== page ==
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|Index||27 reviews in total|
Elvis hated this movie because he hated putting the uniform back on. He also hated the music for the movie. However, how many of you know that this movie is actually a remake of a 1940s era movie called THE FLEET'S IN starring William Holden and Dorothy Lamour? Well it is and although I am and have always been a huge Elvis fan, the older movie is better. Holden obviously has the Elvis role while the always gorgeous Lamour is much better than Juliet Prowse, who had a great pair of legs but little else. I have seen G.I. Blues dozens of times over the years. The best scene is the club scene where Elvis and his combo play and then, of course, get into a fight. A few years later in the movie TICKLE ME, there is almost the same exact scene, except this time Elvis is a cowboy.
G.I. Blues was filmed after our boy Elvis came back from the Army, and the
savvy, slick succubus known as Col. Tom Parker wanted to milk that
experience as much as he could, thus this movie.
I must say that it's not a horrible film ("Clambake" anyone?) but it's not his best (and there are so many that are better than this one).
Fun, light programming fare, with cool songs.
I thought that this was a decent movie, I don't know if this was Hollywood's idea of what Elvis's life was like in the army or not. I like the way that Elvis's character backed out of a bet with Juliet Prowse's character so as not to hurt her. His character showed class. The movie was a feel good movie in my opinion. I know the movie is a classic, but I don't think it's spectacular. But still a watchable movie. I give this movie 3 and a half stars.
Elvis was just released from the Armed Forces and like his movies prior to serving, this one mirrors his real life. He gets in some great songs and a great duet with Juliet Prowse on a ski lift. He even shows some good comedic acting while babysitting! You don't have to love Elvis to like this movie, but it couldn't hurt.
Elvis Presley's first post Army movie is an entertaining piece of fluff
which fictionalizes his army career in Germany.
Elvis and his buddys plan on starting a nightclub in the States after their tour of duty in Germany.There's just one slight problem: money!!!. This problem lands Elvis in a bet: That he can defrost an icy dancer at the "Europa-Club".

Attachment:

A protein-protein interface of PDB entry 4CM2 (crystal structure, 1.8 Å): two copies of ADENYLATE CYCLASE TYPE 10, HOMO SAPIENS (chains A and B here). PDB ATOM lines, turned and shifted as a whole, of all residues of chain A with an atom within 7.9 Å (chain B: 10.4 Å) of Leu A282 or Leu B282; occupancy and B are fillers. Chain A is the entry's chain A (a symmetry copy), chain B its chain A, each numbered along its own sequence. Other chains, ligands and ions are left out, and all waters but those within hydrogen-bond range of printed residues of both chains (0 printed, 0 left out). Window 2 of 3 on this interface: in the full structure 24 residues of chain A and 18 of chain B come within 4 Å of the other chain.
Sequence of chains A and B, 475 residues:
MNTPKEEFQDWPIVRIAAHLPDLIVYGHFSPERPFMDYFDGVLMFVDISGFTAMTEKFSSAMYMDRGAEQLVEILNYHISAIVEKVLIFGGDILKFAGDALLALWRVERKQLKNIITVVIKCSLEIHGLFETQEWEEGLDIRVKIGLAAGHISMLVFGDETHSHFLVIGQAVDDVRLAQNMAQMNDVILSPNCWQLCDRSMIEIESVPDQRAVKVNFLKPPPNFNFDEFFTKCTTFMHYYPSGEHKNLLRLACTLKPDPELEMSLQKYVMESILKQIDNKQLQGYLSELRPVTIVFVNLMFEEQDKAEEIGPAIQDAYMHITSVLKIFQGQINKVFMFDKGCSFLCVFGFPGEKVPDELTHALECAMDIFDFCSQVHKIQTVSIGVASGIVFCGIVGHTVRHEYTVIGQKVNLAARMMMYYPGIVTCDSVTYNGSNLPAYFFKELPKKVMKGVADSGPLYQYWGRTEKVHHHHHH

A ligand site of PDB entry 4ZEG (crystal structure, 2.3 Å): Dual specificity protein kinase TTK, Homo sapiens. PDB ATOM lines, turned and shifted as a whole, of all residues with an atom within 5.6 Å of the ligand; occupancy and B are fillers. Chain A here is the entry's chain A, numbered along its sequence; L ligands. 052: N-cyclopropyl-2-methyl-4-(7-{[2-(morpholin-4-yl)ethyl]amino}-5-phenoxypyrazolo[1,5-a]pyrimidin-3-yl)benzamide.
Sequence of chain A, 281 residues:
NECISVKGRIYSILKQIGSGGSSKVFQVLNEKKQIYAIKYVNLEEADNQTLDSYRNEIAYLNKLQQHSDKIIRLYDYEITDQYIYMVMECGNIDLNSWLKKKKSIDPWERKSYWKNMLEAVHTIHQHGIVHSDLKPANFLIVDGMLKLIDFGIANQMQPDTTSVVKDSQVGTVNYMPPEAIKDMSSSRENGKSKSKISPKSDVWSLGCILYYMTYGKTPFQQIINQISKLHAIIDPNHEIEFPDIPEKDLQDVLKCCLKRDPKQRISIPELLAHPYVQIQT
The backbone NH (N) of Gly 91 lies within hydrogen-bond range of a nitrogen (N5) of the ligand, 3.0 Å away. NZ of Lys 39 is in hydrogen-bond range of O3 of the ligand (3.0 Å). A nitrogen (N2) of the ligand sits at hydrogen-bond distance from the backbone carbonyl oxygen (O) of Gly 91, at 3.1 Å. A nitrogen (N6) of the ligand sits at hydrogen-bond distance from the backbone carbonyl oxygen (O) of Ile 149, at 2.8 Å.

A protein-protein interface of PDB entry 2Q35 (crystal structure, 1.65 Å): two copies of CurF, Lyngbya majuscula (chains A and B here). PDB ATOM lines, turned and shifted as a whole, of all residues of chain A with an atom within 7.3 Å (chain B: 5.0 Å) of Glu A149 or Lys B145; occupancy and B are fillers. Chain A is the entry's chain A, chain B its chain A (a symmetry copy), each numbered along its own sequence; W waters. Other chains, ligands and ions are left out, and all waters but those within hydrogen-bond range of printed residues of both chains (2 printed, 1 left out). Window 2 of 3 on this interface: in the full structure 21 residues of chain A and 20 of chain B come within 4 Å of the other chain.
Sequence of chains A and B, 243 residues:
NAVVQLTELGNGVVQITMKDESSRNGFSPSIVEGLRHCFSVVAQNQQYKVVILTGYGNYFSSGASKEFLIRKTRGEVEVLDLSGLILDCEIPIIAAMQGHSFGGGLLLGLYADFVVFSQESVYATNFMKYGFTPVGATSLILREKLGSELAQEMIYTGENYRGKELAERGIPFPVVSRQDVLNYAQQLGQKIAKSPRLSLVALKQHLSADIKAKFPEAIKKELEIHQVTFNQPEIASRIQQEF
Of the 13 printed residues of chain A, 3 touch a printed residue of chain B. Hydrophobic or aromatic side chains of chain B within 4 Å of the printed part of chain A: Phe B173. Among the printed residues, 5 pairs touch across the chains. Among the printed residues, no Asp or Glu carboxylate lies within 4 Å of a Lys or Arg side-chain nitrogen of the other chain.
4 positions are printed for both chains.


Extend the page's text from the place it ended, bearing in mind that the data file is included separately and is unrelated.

This was in fact the proto-type of the later Presley-vehicles,which all had a similar storyline to let Elvis romance the girls and sing his songs.It's anyway one of his better films.
Rating: **1/2 of *****
For being one of Presley’s more popular vehicles, I found this rather
disappointing; in retrospect, its “reputation” clearly hinges on the
fact that Hollywood was all-too-ready to cash-in on Elvis’
much-publicized military service (this was, in fact, his comeback
The Berlin locations (mixed in with the studio-shot footage of the actors via process-screen photography!) may have provided novelty value, but the plot was even cornier than usual – with the inclusion of not one, but two, wholly gratuitous subplots involving the individual dreary romance of two of Presley’s army buddies! Statuesque Juliet Prowse is initially played up as a sort of femme fatale but she’s soon under Elvis’ spell – so that, apart from her evident dancing skills, she emerges to be indistinguishable from most other leading ladies in his movies; Leticia Roman, best-known for playing THE GIRL WHO KNEW TOO MUCH (1963) for Mario Bava, appears unremarkably in support (as Prowse’s love-struck Italian room-mate).
Apart from a number of typically rollicking Presley numbers – including the title tune, the soundtrack features the star’s own “Blue Suede Shoes” as an in-joke, “Tonight Is So Right For Love” (which borrows the main theme from Offenbach’s celebrated “Barcarolle”), and even the popular German folk-song “Wooden Heart”!
*** This review may contain spoilers ***
Elvis Presley's first movie release since his return from military service
in Germany probably had his legion of teen fans swooning in their seats;
unfortunately, it marked for the rest of us the beginning of a decade in
which Presley made essentially the same movie over and over again. Like the
20-odd films that followed throughout the 60's, this fluff is as light and
undemanding as candy floss but with nothing like its
Saddled with a paper-thin plot, Elvis sleepwalks through the role of a Frankfurt-based GI out to win a bet by spending the night alone with a frosty nightclub dancer (consider that a spoiler: now you don't need to see the movie to know how it will all end). He's not helped by a largely routine set of numbers only `Wooden Heart' and `Blue Suede Shoes' are recognisable.
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